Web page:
• "Hell Bent": After arriving on Gallifrey, the Doctor doesn't speak for hours or perhaps days... he just gives his trademark Kubrick Stare constantly. Everyone walks on eggshells around the man known as the Oncoming Storm and dare not cross his Line in the Sand, not even with ARTILLERY, as it's quite obvious that after the Time Lords caused the death of Clara and imprisoned him for 4 billion years in a "Groundhog Day" Loop always ending in his death, he is beyond pissed. When the President (Rassilon the Eternal) finally shows up to speak with him, the Doctor, never raising his voice, never raising his fists, simply says, "Get off my planet." For sheer terror of what disobeying the Doctor might bring, the military forces the President to.
    • "Rosa": In her first confrontation with Krasko, the Thirteenth Doctor spends most of the conversation barely treating him as a threat, mainly addressing him with playful disregard. But the moment he threatens to kill her and her friends if he sees them again... she tells him, with steely eyes and an icy tone, "Don't threaten me." In that moment it's goodbye to the adorkable Labrador puppy, and hello to the Oncoming Storm.
    • For a non-Doctor example, in "The Idiot's Lantern", this is Rita Connolly's reaction when she finds out that her husband was responsible for all of the faceless people in the neighbourhood, including her mother, being taken away by the police.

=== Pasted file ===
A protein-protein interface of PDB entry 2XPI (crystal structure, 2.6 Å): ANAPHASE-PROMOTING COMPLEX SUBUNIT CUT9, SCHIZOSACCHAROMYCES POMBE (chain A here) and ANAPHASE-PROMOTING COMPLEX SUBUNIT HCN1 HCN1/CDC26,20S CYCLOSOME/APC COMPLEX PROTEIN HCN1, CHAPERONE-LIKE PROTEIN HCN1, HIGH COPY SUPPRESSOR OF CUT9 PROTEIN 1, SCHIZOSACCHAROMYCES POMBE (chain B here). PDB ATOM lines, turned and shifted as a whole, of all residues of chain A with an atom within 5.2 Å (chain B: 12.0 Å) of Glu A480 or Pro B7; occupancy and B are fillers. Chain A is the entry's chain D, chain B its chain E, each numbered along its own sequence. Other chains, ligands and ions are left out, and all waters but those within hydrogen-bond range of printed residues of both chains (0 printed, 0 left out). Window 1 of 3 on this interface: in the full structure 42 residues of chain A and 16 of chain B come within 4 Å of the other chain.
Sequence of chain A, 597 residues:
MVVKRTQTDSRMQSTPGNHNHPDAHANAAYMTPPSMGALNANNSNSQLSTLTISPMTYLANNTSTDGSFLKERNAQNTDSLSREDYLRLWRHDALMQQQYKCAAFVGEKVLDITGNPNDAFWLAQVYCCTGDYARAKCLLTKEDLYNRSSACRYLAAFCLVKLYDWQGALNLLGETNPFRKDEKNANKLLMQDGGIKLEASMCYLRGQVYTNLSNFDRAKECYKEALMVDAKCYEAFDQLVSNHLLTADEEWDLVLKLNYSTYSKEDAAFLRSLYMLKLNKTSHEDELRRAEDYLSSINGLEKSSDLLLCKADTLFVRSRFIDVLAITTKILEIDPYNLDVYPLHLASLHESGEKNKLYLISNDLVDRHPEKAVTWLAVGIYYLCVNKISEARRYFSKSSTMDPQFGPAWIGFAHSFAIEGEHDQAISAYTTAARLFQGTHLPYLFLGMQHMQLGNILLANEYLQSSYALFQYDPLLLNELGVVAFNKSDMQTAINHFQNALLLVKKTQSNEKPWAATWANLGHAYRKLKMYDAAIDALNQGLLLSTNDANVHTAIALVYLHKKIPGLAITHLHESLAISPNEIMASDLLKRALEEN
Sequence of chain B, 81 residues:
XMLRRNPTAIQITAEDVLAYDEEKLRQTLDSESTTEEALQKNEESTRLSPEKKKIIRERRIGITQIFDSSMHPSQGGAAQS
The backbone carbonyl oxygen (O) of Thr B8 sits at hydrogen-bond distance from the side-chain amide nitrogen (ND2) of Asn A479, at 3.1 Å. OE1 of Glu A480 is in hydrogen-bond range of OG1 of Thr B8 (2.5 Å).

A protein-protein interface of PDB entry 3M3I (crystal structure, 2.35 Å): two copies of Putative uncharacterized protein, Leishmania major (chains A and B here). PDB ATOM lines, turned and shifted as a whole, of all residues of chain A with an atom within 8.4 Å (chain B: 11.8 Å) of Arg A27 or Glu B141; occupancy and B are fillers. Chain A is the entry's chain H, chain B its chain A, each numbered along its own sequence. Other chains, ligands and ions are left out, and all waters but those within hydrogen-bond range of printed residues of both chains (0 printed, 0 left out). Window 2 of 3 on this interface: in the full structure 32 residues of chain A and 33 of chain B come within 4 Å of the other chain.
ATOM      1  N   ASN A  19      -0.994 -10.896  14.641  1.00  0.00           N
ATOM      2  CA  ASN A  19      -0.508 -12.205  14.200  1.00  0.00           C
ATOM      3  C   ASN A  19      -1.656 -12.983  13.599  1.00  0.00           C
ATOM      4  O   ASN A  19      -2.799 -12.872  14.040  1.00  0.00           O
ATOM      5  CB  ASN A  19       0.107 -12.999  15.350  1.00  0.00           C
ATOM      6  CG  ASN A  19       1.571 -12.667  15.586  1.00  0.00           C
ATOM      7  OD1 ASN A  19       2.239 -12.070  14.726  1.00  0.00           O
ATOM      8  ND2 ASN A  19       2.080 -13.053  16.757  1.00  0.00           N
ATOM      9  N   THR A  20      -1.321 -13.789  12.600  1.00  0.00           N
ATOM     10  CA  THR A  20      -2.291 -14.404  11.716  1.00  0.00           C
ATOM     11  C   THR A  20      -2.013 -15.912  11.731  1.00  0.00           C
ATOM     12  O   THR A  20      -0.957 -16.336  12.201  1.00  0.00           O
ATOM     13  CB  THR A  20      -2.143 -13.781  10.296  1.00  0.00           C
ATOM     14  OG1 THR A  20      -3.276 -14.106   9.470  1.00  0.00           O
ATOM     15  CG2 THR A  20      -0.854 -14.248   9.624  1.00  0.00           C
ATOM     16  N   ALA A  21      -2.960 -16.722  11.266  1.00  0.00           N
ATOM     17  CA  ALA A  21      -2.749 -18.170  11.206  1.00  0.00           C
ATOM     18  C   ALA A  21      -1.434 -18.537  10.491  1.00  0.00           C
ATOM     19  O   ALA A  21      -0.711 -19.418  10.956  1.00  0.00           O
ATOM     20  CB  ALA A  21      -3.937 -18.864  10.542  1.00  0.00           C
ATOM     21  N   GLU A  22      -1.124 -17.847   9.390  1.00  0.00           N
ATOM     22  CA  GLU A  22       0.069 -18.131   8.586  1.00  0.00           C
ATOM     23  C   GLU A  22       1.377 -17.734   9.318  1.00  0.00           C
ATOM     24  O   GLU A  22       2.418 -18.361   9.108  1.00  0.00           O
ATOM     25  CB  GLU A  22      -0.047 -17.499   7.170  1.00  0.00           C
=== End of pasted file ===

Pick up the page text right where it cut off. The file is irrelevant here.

• Dollhouse: This is basically Adelle DeWitt's mode if you screw with her Dolls.
  • Family Ties. Upon finding out that his longtime friend has been making advances to his daughter Mallory, Steven Keaton asks him, "Can you think of one reason why I shouldn't kill you?" in a chillingly matter-of-fact manner.
  • Wash of Firefly was supposed to become deadly serious when things got serious. As the DVD commentary explains, that plan did not survive contact with Alan Tudyk. However, despite the jokey lines, Wash is usually extraordinarily calm, beyond even Deadpan Snarker.
    Wash: Yeah, well, if she doesn't give us some extra flow from the engine room to offset the burn-through, this landing is gonna get pretty interesting.
    Mal: Define "interesting".
    Wash: "Oh, God, oh, God, we're all gonna die"?
  • The Flash (2014): Harrison Wells is usually The Stoic, so it's unsurprising that he remains level-headed on the few occasions when he gets genuinely furious. He barely has to raise his voice to become genuinely scary, and this is best demonstrated when he gets mad at Cisco for creating the Cold Gun and accidentally allowing it to get stolen.
  • Game of Thrones:
    • Daenerys Targaryen:
      • When Daenerys discovers that the masters of Meereen are taunting her by crucifying a slave child on every milepost to the city, she remains perfectly calm. Her voice and face, however, make it perfectly clear that the responsible ones are going to suffer for this.
      Barristan: I'll tell our men to ride ahead and bury them. You don't need to see this.
      Daenerys: You will do no such thing. I will see each and every one of their faces.
      • Dany dips into this well again when she banishes Jorah Mormont, her most trusted adviser up until that point, for betrayal without ever raising her voice.
    • In the first season finale, Catelyn, mourning her husband, very nearly bashes in the Kingslayer's head with a convenient rock. Also apparent when she calmly but fiercely calls upon her father's bannermen to stage a citizen's arrest of Tyrion Lannister, who she blames for the attempt on Bran's life.